Matthew Maury’s Coal Mines at Sea

My daughter and I have been trolling the Gutenberg Project e-books at bedtime, and we just finished Jules Verne’s 20,000 Leagues Under the Sea. In the part of the story when the Nautilus travels through the Sargasso Sea, the narrator, Professor Aronnax describes the gyre thus:

“I share Maury’s opinion, and I was able to study the phenomenon in the very midst, where vessels rarely penetrate. Above us floated products of all kinds, heaped up among these brownish plants; trunks of trees torn from the Andes or the Rocky Mountains, and floated by the Amazon or the Mississippi; numerous wrecks, remains of keels or ships’ bottoms, side planks stove in, and so weighted with shells and barnacles, that they could not again rise to the surface. And time will one day justify Maury’s other opinion, that these substances thus accumulated for ages, will become petrified by the action of the water, and will then form inexhaustible coal mines- a precious reserve prepared by farseeing Nature for the moment when men shall have exhausted the mines of continents.”

I assumed after reading this that in modern times the Sargasso must be full of plastic debris, like the more famously known North Pacific trash vortex… And it is as are the other three major ocean gyres on our planet. Of course this led me to thinking that somehow a version of Maury’s predicted “coal mines” at sea could actually be a possibility… And at least at a derivative level, power can be generated from all that plastic.. Fascinating when science fiction authors think up, even as long ago as over a century, stuff that actually comes about like some kind of surreal prediction… Well, almost. So far the only thing produced from all this waste and the action of the water is a toxic soup. Maybe in this case the better future caster is George Carlin…

“if it’s true that plastic is not degradable, well, the planet will simply incorporate plastic into a new pardigm: the earth plus plastic. The earth doesn’t share our prejudice towards plastic. Plastic came out of the earth. The earth probably sees plastic as just another one of its children. Could be the only reason the earth allowed us to be spawned from it in the first place. It wanted plastic for itself. Didn’t know how to make it. Needed us. Could be the answer to our age-old egocentric philosophical question, “Why are we here?” Plastic…asshole.”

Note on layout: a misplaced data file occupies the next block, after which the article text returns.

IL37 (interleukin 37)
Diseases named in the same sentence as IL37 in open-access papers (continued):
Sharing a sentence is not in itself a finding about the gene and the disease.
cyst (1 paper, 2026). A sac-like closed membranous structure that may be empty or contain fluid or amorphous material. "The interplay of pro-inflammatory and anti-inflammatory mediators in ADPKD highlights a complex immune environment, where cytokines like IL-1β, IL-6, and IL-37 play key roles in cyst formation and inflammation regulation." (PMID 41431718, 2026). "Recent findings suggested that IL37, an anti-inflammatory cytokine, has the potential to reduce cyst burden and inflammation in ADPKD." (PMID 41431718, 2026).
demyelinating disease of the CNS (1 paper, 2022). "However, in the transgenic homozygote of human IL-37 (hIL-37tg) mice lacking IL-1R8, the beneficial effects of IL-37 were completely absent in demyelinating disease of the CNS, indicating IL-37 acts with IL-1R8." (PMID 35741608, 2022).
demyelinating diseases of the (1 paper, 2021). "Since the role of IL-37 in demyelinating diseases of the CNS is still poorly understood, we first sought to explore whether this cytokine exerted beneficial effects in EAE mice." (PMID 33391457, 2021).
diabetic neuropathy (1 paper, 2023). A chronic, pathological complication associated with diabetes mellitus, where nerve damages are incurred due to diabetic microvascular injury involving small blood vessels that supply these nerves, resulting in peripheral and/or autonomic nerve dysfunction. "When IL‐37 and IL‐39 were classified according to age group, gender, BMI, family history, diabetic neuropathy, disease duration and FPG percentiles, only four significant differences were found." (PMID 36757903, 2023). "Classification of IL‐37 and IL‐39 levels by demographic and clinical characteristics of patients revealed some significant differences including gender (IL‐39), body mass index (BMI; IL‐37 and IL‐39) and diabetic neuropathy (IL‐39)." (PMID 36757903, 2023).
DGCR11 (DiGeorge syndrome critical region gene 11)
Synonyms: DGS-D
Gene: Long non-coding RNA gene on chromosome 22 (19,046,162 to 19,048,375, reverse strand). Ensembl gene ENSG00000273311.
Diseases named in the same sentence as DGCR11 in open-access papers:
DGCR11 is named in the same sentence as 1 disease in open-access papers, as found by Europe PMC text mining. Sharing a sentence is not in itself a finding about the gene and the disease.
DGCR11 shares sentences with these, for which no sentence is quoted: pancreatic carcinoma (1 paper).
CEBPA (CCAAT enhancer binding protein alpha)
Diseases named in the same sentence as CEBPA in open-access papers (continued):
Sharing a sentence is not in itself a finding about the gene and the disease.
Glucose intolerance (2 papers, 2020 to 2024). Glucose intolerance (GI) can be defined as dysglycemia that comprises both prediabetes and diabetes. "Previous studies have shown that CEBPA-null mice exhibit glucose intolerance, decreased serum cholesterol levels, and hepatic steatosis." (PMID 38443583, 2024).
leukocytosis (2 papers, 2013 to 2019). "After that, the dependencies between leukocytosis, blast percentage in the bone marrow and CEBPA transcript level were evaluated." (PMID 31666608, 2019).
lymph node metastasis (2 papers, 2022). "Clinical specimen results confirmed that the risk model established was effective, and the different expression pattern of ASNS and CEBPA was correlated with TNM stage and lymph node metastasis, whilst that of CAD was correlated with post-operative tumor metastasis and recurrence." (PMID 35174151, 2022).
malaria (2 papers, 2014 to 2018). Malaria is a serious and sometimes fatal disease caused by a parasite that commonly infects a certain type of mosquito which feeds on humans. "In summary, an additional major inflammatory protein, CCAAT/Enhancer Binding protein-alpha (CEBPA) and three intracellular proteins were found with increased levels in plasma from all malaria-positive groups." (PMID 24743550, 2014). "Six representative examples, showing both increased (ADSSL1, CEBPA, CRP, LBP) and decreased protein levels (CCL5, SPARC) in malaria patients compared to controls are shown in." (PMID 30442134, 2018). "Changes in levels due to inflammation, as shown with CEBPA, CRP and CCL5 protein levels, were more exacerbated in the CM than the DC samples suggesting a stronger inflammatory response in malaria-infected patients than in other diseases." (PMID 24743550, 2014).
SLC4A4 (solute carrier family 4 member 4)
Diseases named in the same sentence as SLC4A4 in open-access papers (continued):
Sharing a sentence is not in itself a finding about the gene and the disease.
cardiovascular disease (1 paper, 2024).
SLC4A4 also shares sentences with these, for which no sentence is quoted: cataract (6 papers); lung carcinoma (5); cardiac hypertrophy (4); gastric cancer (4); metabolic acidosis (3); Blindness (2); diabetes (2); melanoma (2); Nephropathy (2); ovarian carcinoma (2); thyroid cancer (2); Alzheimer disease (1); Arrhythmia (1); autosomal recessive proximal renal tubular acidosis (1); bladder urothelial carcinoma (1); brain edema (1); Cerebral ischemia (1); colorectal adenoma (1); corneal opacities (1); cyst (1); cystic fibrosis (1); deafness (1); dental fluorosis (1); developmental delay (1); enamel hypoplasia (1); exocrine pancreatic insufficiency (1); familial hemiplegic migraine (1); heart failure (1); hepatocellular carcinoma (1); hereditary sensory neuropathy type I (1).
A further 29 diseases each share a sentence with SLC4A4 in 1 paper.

That’s right, folks. “The Planet Is Fine”… And no, we are not getting some “inexhaustible … Precious reserve” out of it, we’re just going to get poisoned… And eventually mutate into Morlocks… or even giant crab creatures. (After we fight off the blasted Martians!)

This made me think of a much slower process, an organic gyre on land that I used to look at in it’s intricate complexity. The rental property I lived at somewhat recently had these giant, hundred year old beech trees. The gnarled roots had broken the “lawn” (not lawn under the massive shaded spaces under those trees) up into a series of spiraled nooks which collected organic matter that in the central part of each small basin had become a deep brown slurry to feed the tree. I took some photos of these that I hadn’t used and were some of the few that actually survived my recent hard drive disaster. Seemed to be the perfect subject matter for EBSQ Roots, Bulbs and Rhisomes Exhibit

However, this is such a detailed undertaking, I don’t know if I will be able to finish in time for the deadline. I snapped a photo of the w.I.p. after the first go at it, though it has progressed much farther at this point than shown here. Ground gyre wip

Speaking of undertakings… I was able to post all of this from my iPad, so I have made some progress interfacing with my tech… At this rate my decendents may wind up being Cylons instead of giant crab creatures.

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